Ball joints and cv joints don't squeak, at least not like that. There are squealers that when brake pads get low, they may seem ok but are needing replacement soon. See if one of those are hitting all 4 wheels have them.
There is a tool you might be able to borrow or rent from an auto parts store that borrows them called the "Chassis Ear". It is a set of six microphones, a switch box, and headphones. You clip the microphones to suspect points, then drive around while listening with the headphones. You can move the microphones around to zero in on the source of the noise. Be aware that many mechanics have never seen or even heard of this tool. Suspension and alignment mechanics use it to find rattles, squeaks, and other noises.
Some common but elusive causes of what you described include an axle seal in the transmission, a wear indicator on a brake pad, and a rubbing splash shield touching a brake rotor. I've into a half dozen squealing axle seals in the ten years I worked at a very nice Chrysler dealership. My '88 Grand Caravan started doing that about five years ago, ... So I kept driving. It stopped a year later, then just started doing it again last year. People walking through parking lots get out of my way for fear of parts falling off or something is about to explode! To verify this you need a can of spray oil with an extension tube. You have to douse the back side of the inner cv joint housing with a lot of grease or oil to insure some reaches the seal. That will stop the noise for an hour to few days, but the proper fix is to replace the seal.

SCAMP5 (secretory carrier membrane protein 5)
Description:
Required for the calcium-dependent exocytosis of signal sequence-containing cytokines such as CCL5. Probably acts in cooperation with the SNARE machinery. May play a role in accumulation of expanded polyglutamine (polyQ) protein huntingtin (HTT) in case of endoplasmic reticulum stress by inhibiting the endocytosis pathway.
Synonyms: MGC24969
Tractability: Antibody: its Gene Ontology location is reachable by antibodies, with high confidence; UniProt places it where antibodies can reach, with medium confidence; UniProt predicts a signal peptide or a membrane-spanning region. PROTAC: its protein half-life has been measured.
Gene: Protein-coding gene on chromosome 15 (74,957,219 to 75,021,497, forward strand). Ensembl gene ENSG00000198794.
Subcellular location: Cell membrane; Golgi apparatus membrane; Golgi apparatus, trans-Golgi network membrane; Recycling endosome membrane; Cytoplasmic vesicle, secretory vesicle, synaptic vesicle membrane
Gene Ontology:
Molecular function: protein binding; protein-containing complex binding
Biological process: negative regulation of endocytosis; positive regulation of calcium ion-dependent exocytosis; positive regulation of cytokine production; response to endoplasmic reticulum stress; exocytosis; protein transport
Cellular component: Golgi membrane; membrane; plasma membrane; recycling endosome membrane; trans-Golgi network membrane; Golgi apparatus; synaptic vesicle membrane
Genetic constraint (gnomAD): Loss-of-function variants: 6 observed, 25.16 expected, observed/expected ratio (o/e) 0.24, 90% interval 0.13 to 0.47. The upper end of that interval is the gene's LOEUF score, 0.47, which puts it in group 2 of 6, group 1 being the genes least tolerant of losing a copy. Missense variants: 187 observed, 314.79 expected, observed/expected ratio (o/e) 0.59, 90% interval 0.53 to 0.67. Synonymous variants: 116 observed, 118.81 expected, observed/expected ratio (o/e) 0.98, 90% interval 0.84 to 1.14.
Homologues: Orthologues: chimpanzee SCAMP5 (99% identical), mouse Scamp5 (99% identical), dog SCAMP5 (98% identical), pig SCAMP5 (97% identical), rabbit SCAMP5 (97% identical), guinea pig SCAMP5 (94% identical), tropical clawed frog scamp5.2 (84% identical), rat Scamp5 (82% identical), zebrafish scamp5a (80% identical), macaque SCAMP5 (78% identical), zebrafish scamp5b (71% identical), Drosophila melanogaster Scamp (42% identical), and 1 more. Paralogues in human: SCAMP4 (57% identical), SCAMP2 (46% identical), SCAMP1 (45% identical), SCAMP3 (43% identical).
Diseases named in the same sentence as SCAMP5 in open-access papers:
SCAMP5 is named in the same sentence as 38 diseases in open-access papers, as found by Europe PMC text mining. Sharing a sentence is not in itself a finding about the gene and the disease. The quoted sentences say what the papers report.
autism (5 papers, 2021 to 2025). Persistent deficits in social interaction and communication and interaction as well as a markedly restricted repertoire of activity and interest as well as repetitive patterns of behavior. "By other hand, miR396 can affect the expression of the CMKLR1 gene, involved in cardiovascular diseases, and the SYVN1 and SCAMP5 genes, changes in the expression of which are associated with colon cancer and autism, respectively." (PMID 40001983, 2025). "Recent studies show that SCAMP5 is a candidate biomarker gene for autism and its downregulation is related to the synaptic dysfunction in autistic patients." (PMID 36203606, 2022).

It is common for brake pad wear indicators to start squealing already when half the lining is left. Those may not squeal on a hoist when the wheels are removed because the rotors aren't being clamped tightly and they can move away from the little metal tabs that make that sound. You can often identify that as the source of the noise by running it in gear with the front wheels raised off the ground. Also, the noise will almost always change by pressing the brake pedal. Usually the noise will stop when the brake pedal is applied lightly.
I have a metal splash shield rubbing on my van right now. The right wheel and rotor flex just enough to rub on the shield when I turn left, but that is more of a grinding sound, similar to a stuck tree branch dragging on the ground.
If none of these things seem to be the cause of the noise, you'll need that Chassis Ear, especially if the car has to be moving for it to occur.
Wednesday, June 5th, 2013 AT 9:44 PM